The DC Forensic Health Project (DCFHP) uses data from several Washington, DC agencies to gauge rates of mental health problems among people arrested in the District and to assess the services they receive. Its aim is to provide government and community-based organizations with the information they need to improve the effectiveness and reach of mental health services.
With support from the Public Welfare Foundation, the William S. Abell Foundation, and the Justice Grants Administration of Washington, DC, the DC Forensic Health Project will:
- describe peoples’ mental health needs and their pathways as they pass through the DC criminal justice system and reenter communities;
- inform targeted service models that improve access to treatment for underserved groups; and,
- provide an example of analysis that could be conducted with an integrated data system or data sharing between agencies.
Why This Work Matters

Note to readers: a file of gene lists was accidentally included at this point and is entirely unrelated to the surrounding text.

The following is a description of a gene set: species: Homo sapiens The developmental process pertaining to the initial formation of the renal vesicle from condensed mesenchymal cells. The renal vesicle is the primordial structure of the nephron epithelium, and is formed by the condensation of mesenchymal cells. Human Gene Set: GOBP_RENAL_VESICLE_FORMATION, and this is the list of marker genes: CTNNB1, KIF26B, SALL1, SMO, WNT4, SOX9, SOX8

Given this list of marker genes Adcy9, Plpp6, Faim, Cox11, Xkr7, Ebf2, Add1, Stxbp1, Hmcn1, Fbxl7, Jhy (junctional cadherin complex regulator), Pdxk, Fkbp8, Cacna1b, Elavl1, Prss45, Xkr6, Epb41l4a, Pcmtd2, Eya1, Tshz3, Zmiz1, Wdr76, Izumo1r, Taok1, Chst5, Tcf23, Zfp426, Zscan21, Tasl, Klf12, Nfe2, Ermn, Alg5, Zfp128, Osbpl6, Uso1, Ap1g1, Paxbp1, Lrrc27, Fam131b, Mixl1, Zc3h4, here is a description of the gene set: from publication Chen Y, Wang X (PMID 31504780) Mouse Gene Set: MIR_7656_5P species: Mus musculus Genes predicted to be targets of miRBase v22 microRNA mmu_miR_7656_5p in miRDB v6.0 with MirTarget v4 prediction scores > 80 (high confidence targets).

Criminal justice system involvement often correlates with a range of health and social problems including substance use and mental illness. However, most criminal justice institutions lack tools to identify these kinds of problems—as well as the resources to deal with them—and many people pass through the jail, the courts, or community supervision agencies without receiving critical support. The DC Forensic Health Project’s goal is to provide health and justice system practitioners with the information necessary to identify and respond to the mental health needs of underserved groups.
For more information, contact program director Jim Parsons.